Friday, May 20, 2011

Most Claims Challenging Murfreesboro Mosque Are Dismissed

A Tennessee state Chancery Court judge has dismissed most of plaintiffs' claims in a widely publicized lawsuit seeking to prevent construction of a mosque in Murfreesboro, Tennessee. The Murfreesboro Daily News Journal as well as AP report that Chancellor Robert Corlew dismissed all the challenges to the Rutherford County Regional Planning Commission's approval of building plans, but is allowing plaintiffs to move ahead with their claim that the county violated the Open Meetings Act when it publicized the Planning Commission meeting only in the Murfreesboro Post. Plaintiffs claim this is not a "newspaper of general circulation."  The case attracted particular attention when plaintiffs' attorney suggested that Islam is not a "religion" but instead is a political movement so that the proposed mosque should not get the special zoning treatment given to houses of worship. (See prior posting.) Chancellor Corlew wrote in his opinion:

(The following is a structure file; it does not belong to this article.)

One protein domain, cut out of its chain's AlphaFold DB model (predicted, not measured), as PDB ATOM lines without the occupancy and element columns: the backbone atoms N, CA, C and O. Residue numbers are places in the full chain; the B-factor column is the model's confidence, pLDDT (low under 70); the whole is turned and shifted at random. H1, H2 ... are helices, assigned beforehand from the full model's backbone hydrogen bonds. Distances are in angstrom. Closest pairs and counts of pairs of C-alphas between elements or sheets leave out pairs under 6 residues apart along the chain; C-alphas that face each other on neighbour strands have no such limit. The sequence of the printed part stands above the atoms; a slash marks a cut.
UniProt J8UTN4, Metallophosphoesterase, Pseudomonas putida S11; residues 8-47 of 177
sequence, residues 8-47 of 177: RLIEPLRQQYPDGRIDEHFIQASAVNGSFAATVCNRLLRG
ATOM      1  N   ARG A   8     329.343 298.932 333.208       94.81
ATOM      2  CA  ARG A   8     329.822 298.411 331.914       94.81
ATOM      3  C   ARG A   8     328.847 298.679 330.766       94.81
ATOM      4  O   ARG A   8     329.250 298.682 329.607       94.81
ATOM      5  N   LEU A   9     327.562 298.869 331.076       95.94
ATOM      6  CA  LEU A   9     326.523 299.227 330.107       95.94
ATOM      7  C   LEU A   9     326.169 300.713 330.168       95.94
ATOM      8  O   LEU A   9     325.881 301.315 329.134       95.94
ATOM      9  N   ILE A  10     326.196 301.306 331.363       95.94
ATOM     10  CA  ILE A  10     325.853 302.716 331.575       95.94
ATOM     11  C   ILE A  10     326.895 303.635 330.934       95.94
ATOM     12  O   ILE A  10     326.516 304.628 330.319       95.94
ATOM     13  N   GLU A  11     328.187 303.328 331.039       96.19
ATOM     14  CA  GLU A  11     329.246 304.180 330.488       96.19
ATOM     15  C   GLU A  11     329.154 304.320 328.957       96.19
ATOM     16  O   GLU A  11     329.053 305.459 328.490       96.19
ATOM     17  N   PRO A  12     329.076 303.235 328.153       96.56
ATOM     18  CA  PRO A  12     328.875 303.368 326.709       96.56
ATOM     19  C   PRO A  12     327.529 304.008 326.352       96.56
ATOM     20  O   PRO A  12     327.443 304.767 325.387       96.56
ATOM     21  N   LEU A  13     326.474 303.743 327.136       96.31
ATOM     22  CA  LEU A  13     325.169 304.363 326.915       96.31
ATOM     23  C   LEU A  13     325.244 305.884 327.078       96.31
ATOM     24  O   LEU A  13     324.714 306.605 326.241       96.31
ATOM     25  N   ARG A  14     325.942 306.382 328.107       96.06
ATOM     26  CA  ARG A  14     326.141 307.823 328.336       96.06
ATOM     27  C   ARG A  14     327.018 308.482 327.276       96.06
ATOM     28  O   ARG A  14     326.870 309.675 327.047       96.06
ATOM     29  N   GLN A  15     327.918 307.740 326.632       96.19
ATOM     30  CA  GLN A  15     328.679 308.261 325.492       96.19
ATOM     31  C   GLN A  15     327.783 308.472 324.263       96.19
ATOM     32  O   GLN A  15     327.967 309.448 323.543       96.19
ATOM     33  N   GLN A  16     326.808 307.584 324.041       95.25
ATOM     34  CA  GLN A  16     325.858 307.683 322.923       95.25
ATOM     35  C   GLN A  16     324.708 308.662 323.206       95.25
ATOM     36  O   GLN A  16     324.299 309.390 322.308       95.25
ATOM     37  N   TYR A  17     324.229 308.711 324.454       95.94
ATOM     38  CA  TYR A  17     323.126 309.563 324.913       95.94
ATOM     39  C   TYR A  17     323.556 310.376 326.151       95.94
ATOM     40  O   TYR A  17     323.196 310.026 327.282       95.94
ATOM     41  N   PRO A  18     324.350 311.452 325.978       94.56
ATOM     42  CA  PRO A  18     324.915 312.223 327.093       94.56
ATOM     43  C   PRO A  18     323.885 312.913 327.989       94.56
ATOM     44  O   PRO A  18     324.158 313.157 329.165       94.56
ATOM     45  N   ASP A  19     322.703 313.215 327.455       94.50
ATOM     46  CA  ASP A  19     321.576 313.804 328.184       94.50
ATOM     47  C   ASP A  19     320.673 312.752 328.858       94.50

We must note that, under the law, the Plaintiffs have not demonstrated a loss different from that which is common to all citizens of Rutherford County.... That Islam is a religion has been proven in this case. That the county ordinance allows construction of a church or place of meeting within a residential planning zone as a matter of right in this case is further undisputed.